As shown in FIG. 2 the caseband comprises a lower bevelled surface portion 17, which surrounds the bottom part of section 1. Six notches 18 regularly staggered around the watchcase axis are provided in surface portion 17. Each one of notches 18 has a bottom surface portion substantially perpendicular to the watchcase axis and two parallel side surfaces. Notches 18 serve for the fixation to section 1 of or six claw members 19 which prevent the glass 13 from falling out of the caseband shoulder 10 if air accidentally enters the watchcase. Therefore each claw member 19 comprises a body portion rigidly fixed to the caseband by means of a part 20 formed by stamping. Part 20 extends throughout an opening provided in the caseband and extending from the bevelled upper surface portion thereof to the bottom face of a notch 18. Part 20 of each claw member 19 has an end section protruding from the bottom face of notch 18 and two indentations 21 are provided in a part of this end section which extends immediately beyond the bottom surface portion of notch 18. The lower surface 22 of the body portion of claw members 19 matches with the upper truncated conical surface of the caseband.
The claw members 19 are rigidly, but removably se cured to the caseband 1 by means of U-shaped latch members 24 having a rectangular cross-section. The sizes of these latch members are adapted both to the notches 18 and to the indentations 21. Firstly, the width of the two branches of the latch members is chosen so that these branches bear against the parallel side walls of notch 18 and may just enter indentations 21 so as to extend on either side of part 20, when the claw members 19 are correctly set in place. Moreover, the latch members 24 have a thickness which corresponds to the indentation portion that extends beyond the bottom face of notch 18, so that the latch members will be clamped between the bottom faces of notches 18 and the end shoulders of indentations 21.
In a modification of the embodiment represented in the drawings the claw members 19 could also be rigidly, but removably secured to the caseband by means of transverse pins extending within matching bores provided in part 20 and in the caseband wall.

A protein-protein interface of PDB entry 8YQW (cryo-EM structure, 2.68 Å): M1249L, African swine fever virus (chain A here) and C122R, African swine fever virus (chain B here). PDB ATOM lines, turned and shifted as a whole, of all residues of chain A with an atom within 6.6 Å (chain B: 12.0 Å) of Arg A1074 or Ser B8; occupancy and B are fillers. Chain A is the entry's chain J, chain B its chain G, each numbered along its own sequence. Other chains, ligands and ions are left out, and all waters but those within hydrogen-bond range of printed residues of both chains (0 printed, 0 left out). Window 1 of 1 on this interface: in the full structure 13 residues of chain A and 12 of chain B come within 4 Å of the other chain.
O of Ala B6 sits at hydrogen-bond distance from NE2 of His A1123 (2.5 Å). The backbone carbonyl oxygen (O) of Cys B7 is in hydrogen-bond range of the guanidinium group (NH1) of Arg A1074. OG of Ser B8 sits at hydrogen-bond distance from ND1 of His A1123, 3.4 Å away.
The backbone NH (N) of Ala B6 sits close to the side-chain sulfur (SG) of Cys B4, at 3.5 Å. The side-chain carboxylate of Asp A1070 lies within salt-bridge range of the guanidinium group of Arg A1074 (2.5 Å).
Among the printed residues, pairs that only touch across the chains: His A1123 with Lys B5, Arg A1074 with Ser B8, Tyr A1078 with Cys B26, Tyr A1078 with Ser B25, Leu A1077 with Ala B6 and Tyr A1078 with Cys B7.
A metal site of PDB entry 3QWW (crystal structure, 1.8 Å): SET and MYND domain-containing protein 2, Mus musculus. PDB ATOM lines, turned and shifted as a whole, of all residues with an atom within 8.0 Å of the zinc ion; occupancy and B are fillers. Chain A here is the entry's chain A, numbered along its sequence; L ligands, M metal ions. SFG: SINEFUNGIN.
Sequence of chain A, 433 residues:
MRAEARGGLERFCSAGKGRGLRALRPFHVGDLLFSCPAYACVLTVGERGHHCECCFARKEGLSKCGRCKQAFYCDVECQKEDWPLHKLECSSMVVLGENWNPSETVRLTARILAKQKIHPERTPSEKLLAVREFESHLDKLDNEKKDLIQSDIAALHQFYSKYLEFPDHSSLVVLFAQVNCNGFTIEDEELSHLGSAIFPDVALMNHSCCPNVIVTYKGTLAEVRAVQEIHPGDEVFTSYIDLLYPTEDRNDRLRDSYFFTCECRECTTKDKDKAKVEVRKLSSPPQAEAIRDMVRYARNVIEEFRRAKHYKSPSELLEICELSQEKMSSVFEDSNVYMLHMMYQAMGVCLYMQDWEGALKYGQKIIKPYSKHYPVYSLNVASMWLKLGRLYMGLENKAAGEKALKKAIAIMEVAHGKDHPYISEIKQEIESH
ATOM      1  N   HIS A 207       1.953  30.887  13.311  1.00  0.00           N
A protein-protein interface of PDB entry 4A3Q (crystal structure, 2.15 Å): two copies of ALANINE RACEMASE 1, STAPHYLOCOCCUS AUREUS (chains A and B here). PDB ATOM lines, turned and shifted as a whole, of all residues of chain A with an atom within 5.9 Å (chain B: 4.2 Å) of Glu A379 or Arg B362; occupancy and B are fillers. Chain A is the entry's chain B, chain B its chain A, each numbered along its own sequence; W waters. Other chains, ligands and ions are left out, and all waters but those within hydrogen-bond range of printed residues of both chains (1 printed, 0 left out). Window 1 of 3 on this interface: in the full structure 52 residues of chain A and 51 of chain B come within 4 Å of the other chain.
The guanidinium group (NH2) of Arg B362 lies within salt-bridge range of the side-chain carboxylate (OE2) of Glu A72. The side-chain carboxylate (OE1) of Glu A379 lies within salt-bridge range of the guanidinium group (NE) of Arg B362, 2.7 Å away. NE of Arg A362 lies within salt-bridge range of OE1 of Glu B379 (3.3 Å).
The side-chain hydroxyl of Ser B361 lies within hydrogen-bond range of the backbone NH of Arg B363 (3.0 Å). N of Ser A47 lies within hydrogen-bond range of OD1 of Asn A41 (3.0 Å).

In a further modification a locking nut could be screwed on the lower portion of part 20. A screw having a latching head could also be inserted in an axial tapped blind hole provided in part 20.
Each claw member 19 comprises a free end portion 23 made integral with the body portion of the claw member and extending toward the watchcase axis above shoulder so that these end portions may engage the chamferred glass area and retain the glass within shoulder 10 if air has accidentally entered the watchcase. Although the claw members thus extend over a glass area, they are nevertheless entirely located below the upper flat surface portion of the glass, as shown in FIG. 2.
FIG. 1 shows that the six claw members 19 are located at the place of the horal divisions indicating two, four, six, eight, ten and twelve oclock. The five first claw members are identical, while the last one is larger. Thus, the claw members 19 not only serve to prevent the glass 14 from falling out of its lodging, but they also form part of the horal division of the watch, so that the dial 4 could be made without any indication thereon relating to the horal division.
As regards the function which the claw members 19 have to perform, it will be observed that there need not be as many claw members as shown in FIG. 1. The same function would also be performed quite satisfactory if there were only four claw members which could of course be located so as to indicate three, six, nine and twelve oclock. In this event the winding and handsetting stem should be set off and located opposite the signs indicating either two or four oclock.
The aesthetic appearance of the watch could be improved by resorting to claw members made of a material which differs from that of the caseband, provided that this material is strong enough to prevent the glass from falling out of its lodging. Suitable materials for the claw members are, for instance, brass, silvernickel, steel and gold.
Each claw member 19 needs not be fixed removably to the caseband. One or more of these claw members could be secured definitely to or even made integral with the caseband.
With still a further modification there could be only two claw members, one of which being definitely secured to or made integral with the caseband and the other one being removable.
The openings provided in the caseband for the claw members could also be made slightly conical instead of cylindrical and even have an oval cross-section instead of a circular one, the conicity of said openings being oriented in such a way that the claw members should be set in place by introducing the same from the bottom side of the watch. The free end portion of the claw members protruding then beyond the visible surface portion of the caseband could be bent down over that surface portion of the caseband, in order to ensure both the fixation of the claw members to the caseband and of the glass within its shoulder 10.
With still another modification the claw members could be entirely independent of the caseband and have bottom parts connected to each other by a ring which would extend under or around the watchcase bottom. The claw members would be located entirely outside the watchcase and have an upper free end portion which would be bent over. the outer upper edge of the caseband so as to extend inwardly and over the caseband lodging provided for the glass.